Event Planner Working on Bob Dole’s Funeral Is Let Go for Jan. 6 Ties

WASHINGTON — The Elizabeth Dole Foundation has cut ties with Tim Unes, an event planner working on former Senator Bob Dole’s funeral, after the Senate’s top Republican complained that Mr. Unes had been subpoenaed by the Jan. 6 select committee for his work organizing the rally before that day’s attacks.

A spokesman for the foundation said Mr. Unes had been a volunteer member of the team planning the memorial events in Washington this week, including when Mr. Dole lies in state at the Capitol on Thursday and the funeral at Washington National Cathedral on Friday.

Mr. Dole — the Republican presidential nominee in 1996, a decorated war veteran and a native of Kansas who served for 27 years in the Senate and eight years in the House — died Sunday.

Steve Schwab, the chief executive of the foundation, said in a statement that Mr. Unes was no longer working on the memorial events.

“This evening, I made Senator Elizabeth Dole aware of Mr. Unes’s alleged involvement in the events of Jan. 6, 2021,” Mr. Schwab said, referring to Mr. Dole’s widow, a former lawmaker from North Carolina. “Senator Dole was previously unaware of his participation and terminated his volunteer role.”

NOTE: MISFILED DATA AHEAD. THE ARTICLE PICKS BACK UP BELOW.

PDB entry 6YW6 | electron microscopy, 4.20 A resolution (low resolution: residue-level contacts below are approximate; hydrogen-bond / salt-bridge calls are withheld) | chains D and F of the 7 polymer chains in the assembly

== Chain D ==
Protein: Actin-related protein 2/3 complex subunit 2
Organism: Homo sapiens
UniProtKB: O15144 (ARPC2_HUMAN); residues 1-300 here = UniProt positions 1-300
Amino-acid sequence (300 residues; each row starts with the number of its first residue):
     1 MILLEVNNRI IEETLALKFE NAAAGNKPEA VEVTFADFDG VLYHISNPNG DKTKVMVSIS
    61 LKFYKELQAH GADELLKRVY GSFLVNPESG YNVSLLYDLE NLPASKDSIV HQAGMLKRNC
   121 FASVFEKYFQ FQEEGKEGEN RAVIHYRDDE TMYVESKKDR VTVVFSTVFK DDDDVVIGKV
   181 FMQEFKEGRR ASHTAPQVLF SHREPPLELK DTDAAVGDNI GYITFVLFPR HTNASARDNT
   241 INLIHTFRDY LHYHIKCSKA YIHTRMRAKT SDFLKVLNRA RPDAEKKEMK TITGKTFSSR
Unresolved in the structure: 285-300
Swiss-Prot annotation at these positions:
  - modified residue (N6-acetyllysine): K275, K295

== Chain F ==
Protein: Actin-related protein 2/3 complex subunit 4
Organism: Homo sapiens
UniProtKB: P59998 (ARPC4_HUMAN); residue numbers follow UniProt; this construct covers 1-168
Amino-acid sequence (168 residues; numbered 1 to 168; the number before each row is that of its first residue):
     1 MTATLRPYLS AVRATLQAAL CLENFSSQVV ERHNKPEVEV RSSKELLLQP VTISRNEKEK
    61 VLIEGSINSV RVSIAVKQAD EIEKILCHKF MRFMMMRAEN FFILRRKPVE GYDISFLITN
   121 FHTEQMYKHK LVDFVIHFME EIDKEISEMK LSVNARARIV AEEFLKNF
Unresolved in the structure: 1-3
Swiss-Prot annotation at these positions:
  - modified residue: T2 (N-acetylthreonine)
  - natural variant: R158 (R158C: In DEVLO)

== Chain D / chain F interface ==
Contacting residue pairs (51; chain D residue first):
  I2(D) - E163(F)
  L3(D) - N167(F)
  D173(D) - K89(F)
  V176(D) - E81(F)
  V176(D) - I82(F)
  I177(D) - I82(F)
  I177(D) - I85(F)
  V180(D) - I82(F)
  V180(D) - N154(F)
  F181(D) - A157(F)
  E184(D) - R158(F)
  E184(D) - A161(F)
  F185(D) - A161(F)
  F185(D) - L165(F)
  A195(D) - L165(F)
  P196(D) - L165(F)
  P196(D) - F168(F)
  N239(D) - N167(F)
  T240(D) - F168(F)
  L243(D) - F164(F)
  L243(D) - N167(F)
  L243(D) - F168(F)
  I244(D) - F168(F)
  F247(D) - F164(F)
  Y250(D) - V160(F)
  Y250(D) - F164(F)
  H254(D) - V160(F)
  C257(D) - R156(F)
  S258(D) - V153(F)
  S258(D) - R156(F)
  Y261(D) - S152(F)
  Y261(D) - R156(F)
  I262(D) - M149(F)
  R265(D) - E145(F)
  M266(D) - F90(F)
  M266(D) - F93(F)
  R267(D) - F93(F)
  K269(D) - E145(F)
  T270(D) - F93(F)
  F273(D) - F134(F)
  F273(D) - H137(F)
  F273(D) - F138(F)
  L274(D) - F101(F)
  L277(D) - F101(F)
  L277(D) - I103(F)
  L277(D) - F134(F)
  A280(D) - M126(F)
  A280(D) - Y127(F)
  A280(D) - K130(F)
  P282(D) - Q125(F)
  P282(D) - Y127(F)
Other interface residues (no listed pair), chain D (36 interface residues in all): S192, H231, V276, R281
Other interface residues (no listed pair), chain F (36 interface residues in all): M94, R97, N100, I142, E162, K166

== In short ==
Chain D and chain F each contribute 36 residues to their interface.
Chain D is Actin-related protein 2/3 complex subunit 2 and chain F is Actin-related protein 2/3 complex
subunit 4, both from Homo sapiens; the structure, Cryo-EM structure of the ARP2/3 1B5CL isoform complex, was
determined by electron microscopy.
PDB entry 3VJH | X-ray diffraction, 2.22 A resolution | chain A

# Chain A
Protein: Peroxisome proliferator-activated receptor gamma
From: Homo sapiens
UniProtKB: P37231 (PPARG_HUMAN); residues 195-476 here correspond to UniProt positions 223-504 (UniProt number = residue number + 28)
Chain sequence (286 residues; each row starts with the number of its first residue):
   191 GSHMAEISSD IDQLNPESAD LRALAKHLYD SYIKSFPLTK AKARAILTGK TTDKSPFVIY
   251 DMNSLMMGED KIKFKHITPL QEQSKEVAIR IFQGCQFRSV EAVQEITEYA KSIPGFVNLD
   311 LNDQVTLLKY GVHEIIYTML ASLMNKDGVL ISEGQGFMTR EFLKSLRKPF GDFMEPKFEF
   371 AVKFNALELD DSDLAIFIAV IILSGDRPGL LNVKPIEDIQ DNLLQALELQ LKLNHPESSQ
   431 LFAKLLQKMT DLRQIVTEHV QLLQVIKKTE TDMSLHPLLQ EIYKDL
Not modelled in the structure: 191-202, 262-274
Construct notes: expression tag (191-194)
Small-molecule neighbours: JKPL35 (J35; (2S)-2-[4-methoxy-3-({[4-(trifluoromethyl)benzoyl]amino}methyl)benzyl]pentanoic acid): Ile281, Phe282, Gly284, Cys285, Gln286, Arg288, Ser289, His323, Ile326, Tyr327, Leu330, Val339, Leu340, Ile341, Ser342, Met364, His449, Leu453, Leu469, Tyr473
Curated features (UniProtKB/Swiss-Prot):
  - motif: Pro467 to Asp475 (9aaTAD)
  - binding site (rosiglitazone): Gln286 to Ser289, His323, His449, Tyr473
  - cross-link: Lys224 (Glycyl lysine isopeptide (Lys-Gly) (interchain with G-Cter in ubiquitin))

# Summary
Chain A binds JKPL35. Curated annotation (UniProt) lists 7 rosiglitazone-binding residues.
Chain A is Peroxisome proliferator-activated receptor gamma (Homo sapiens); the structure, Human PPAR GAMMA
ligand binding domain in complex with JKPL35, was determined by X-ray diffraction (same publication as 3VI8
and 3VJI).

Mr. Unes’s role in the preparations for Mr. Dole’s ceremony raised eyebrows on Capitol Hill, including among high-ranking Republicans and staff members who thought the presence of a Jan. 6 rally planner under subpoena would distract from honoring the former senator.

In a Congress still reeling from that day’s violence, representatives of Senator Mitch McConnell of Kentucky, the Republican leader, raised the issue this week with a contact for the Dole family, who quickly agreed that Mr. Unes’s role in the event would be limited and that he would not be attending the ceremony in the Capitol, according to two people with knowledge of the discussions.

Mr. Unes did not respond to an email sent to his company’s website.

Mr. Unes is the founder and president of Event Strategies Inc., an event planning firm based in Washington. The firm’s website describes it as providing “cutting-edge event management and production services for clients and events of all types and sizes both in the United States and around the world.”

The company lists major corporations and associations as clients, including HBO, IBM, Microsoft, Morgan Stanley, the American Red Cross and AARP.

The website notes that employees at Event Strategies “largely managed and staffed the 130-person operations team for Donald Trump and Mike Pence” in 2016. It also says that in 2015, Mr. Unes “produced Donald Trump’s campaign announcement tour and helped the campaign establish its operations division and standards.”

Mr. Unes also has longstanding ties to the Dole family. In 1996, he served as tour director for the senator’s presidential campaign, traveling with the candidate around the country.

Planning for memorial events for a political leader like Mr. Dole typically takes place over years and involves scores of people. When someone lies in state in the Capitol, the events in the building are coordinated by the office of the House speaker, in this case Representative Nancy Pelosi of California.

A person familiar with the planning to honor Mr. Dole in the Capitol said that Mr. Unes had not been at practice walk-through sessions in the building in recent days.

Understand the Claim of Executive Privilege in the Jan. 6. Inquiry